As Mali seems to be falling apart, what strikes me is how little people understand about the situation there. All of a sudden, the spotlight is on the Tuaregs, without any attention, let alone concern, for the myriad of other inhabitants who also call Northern Mali their home.
The same could be said of virtually any country in Africa: it is usually the music, if even that, which interests people, hardly ever the people or countries behind the music.
So… here is music from around the corner from Mali, and hopefully your chance to go beyond the music! Waga 3000 is our latest release, fruit of the collaboration between Art Melody and Joey le Soldat, two MCs from Burkina Faso, and French beatmaker DJ Form. Waga 3000 raps about the difficulties of everyday life for the youth in Burkina: unemployment, corruption, the day to day routine anchored in poverty. Although you may not understand much of their lyrics, you’ll surely be interested in taking a closer look at some of the absurdities they reflect upon in their songs. First in Burkina, where culture is traditionally carried on by the griots—singers, story tellers, poets, musicians—stories and songs to travel through time, to this day. It’s no coincidence that Art Melody, lead rapper for Waga 3000, is the son of a griot woman. He’s been singing since childhood, and found hip hop at a young age as well. Burkina is a landlocked country, one of the poorest in Africa, and like many, Art Melody tried to find his way to Europe to earn a better living and send money back home.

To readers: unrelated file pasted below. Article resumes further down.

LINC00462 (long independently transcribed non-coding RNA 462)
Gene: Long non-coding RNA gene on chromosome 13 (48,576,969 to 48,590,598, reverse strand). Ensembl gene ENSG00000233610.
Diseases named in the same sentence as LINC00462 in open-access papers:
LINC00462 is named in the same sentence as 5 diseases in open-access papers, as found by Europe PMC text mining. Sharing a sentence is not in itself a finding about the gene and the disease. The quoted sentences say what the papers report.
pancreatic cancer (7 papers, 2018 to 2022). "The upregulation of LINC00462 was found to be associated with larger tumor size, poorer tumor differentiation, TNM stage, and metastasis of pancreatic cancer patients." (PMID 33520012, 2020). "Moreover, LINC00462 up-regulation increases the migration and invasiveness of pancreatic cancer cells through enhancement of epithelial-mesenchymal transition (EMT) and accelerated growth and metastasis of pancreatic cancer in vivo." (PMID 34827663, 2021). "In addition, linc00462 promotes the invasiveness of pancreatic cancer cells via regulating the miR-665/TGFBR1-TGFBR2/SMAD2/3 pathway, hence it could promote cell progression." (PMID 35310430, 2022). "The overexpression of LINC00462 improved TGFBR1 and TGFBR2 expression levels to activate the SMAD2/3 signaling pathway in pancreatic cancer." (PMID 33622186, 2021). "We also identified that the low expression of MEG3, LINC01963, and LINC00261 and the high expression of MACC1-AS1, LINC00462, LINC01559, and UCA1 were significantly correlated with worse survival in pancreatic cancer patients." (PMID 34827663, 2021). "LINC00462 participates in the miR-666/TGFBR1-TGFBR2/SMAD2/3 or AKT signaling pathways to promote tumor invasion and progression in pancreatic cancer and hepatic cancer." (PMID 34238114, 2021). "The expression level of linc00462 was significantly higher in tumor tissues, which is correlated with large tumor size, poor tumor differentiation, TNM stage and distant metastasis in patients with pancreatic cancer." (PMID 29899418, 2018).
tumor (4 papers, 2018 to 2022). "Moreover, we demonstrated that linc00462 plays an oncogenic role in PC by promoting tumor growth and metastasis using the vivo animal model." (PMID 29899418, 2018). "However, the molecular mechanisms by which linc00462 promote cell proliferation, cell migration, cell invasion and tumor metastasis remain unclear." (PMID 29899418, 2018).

He never made it to Europe, and was arrested in Algeria. But he did travel through parts of West Africa where hip hop was already very lively: Senegal, Cote d’Ivoire and Mauritania. When he returned to Burkina, Melody incorporated the flows he’d heard, often inspired by US rappers such as Nas or Mobb Deep, with the griot singing he grew up with. He raps in Moré and dioula and calls it Warbarap.
Read more: http://www.thefader.com/2012/02/08/lungu-lungu-waga-3000s-cold-heat/#ixzz1romPODQ4
Curious to know more about the situation in Burkina? First of all, you should probably have an idea of who Thomas Sankara is. Then you can jump to last year’s Arab Spring akin protests, and for the latest, see how Burkina, like all Sahel countries, is suffering from a food crisis stemming from the overall unrest in the region. By the way do you have doubts as to where Burkina Faso is on the map?
Download a freebie of the album RIGHT HERE:
and listen to the complete album here: